Monday, January 25, 2016

Payback

The Illinois Review Board has recommended that a petition for reinstatement be denied.

He was disbarred as a consequence of a federal felony conviction

In 1985, Petitioner was convicted in federal court of conspiracy to defraud the United States Department of Housing and Urban Development of funds designated for the construction of a low income housing project in East St. Louis, Illinois. Petitioner was also convicted of soliciting bribes while acting in an official capacity, theft of funds and filing false income tax returns. He was sentenced to seven years imprisonment. In 1986, Petitioner was disbarred. In 1986, Petitioner was convicted in state court of theft by deception by taking funds belonging to a Park District Board. In 1992, the Court denied Petitioner's first petition to the practice of law.

One problem

Petitioner primarily contends that the Hearing Board erred in considering his lack of restitution as evidence of his lack of rehabilitation. Petitioner continues to contend that restitution is not appropriate because no courts have ordered him to pay restitution. As noted by the Hearing Boards in both of Petitioner's reinstatement proceedings, Petitioner misunderstands restitution in the context of a disciplinary reinstatement proceeding. An order of restitution by a court is not a prerequisite to the establishment of restitution in a reinstatement proceeding. In a reinstatement context, the question is whether there is either "an improper benefit to the disbarred attorney or a loss to some victim." In re Alexander, 128 Ill.2d 524, 536, 539 N.E.2d 1260 (1989). Disgorgement of an improper benefit and repayment of funds taken illegally or improperly are viewed as a factor indicating a petitioner's rehabilitation. Here, Petitioner clearly obtained an improper benefit by receiving illegal kickbacks and his conduct resulted in a loss of funds to HUD.

Thus

Petitioner's employment and his charitable activities following his disbarment have been commendable. However, as found by the Hearing Board, Petitioner failed to demonstrate on balance that reinstatement to the practice of law is warranted at this time. Petitioner has not yet presented sufficient evidence as to his understanding of his misconduct and as to his plans to avoid future misdeeds. To recommend reinstatement, we should be confident that Petitioner has recognized the causes of his misconduct, has made amends for his misdeeds by making restitution, has refrained from engaging in misconduct for a reasonable period of time, and has presented a realistic, detailed plan to face any future challenges.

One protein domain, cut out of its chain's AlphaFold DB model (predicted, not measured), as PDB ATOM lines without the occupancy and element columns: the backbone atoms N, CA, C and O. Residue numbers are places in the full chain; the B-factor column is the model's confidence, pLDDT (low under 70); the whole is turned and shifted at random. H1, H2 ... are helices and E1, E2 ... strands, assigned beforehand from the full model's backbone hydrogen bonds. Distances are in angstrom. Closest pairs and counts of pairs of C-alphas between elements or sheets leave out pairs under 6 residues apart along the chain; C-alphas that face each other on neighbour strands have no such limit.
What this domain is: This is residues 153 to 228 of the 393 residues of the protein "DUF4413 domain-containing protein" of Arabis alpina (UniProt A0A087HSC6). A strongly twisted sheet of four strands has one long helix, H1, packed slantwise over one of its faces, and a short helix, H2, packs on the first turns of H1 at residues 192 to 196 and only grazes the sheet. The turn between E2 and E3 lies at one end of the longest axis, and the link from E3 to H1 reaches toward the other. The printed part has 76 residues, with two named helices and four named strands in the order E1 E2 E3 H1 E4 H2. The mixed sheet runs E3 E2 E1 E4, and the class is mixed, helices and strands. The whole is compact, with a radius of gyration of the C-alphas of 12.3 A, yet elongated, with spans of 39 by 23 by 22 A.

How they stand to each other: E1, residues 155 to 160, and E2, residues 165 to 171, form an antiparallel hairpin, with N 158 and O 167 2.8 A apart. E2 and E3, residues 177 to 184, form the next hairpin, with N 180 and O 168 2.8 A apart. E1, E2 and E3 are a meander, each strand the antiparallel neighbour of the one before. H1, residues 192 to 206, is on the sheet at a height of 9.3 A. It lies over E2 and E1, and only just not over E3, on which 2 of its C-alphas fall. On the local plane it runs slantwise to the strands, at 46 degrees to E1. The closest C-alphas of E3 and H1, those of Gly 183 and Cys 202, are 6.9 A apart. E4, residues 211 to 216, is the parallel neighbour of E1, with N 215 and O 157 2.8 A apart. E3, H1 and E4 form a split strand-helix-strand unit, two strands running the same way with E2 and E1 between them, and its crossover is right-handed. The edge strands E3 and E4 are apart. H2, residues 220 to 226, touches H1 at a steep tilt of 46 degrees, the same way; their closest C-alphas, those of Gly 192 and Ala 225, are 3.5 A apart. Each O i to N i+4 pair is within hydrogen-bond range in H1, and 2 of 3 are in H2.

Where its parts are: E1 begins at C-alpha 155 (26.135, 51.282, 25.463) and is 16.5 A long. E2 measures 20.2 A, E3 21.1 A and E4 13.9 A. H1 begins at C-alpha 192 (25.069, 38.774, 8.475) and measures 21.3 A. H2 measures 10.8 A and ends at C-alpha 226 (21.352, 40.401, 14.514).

(Mike Frisch)

January 25, 2016 in Bar Discipline & Process | Permalink | Comments (0)

The Fraud Of Self Regulation

Jane Ann Morrison in the Las Vegas Review-Journal has a report on the sorry state of the Nevada bar discipline system

The backlog of attorney discipline proceedings in Nevada reached a point of ridiculousness around four years ago.

Complaints alleging attorney misconduct languished for as long as three years, sometimes even five. Clients complained. Other attorneys complained. Even judges privately complained their referrals of certain lawyers to the State Bar of Nevada seemed to drop into Neverland.

There were two places where backlogs emerged — the State Bar and the Nevada Supreme Court, which made the final decisions.

The State Bar counsel lacked adequate staff to handle the growing number of complaints. The Supreme Court lacked time to make the final decisions about appropriate discipline.

Those two points of delay meant some lousy lawyers were allowed to keep practicing for years because no action was taken by the State Bar or Supreme Court. On the other hand, some good lawyers had disciplinary actions hovering over them unnecessarily.

In June 2014, the bar's board of governors decided to make reducing the backlog of attorney discipline grievances a priority.

I've written for years about complaints going nowhere. The answer I always received: not enough staff.

When Rob Bare headed the Office of State Bar Counsel between 1993 and 2011, he had 10 staffers, including three attorneys and four legal assistants. After he became a judge, David Clark took over and the backlog, which had grown under Bare, increased under Clark.

When State Bar President Laurence Digesti took office in 2015, the numbers were horrifying. As of July 1, 2014, there were 415 grievances pending that had been screened and were ready for hearings. Of those, 38 were more than six months old and involved a total of 114 attorneys — an unacceptable backlog.

However, as discipline cases are resolved, more are filed, so the bar added new staff to the Office of Bar Counsel.

New State Bar Counsel Stan Hunterton, hired in October, has hired a retired Internal Revenue Service financial expert. Another attorney has been hired. By the end of January, there will be eight lawyers and five paralegals among the total staff of 18 in Las Vegas and Reno.

"We've made significant progress in 2015, but we haven't reached our goal," Digesti said. "We are on schedule to complete 110 attorney discipline hearings in 2015, a 72 percent increase over 2014," he wrote in the bar's publication, Nevada Lawyer. Pending investigations were reduced from 441 to 240, a reduction of 46 percent.

While the bar hasn't met its goal of having no cases ready for hearing that are more than six months old, he's pleased with the progress.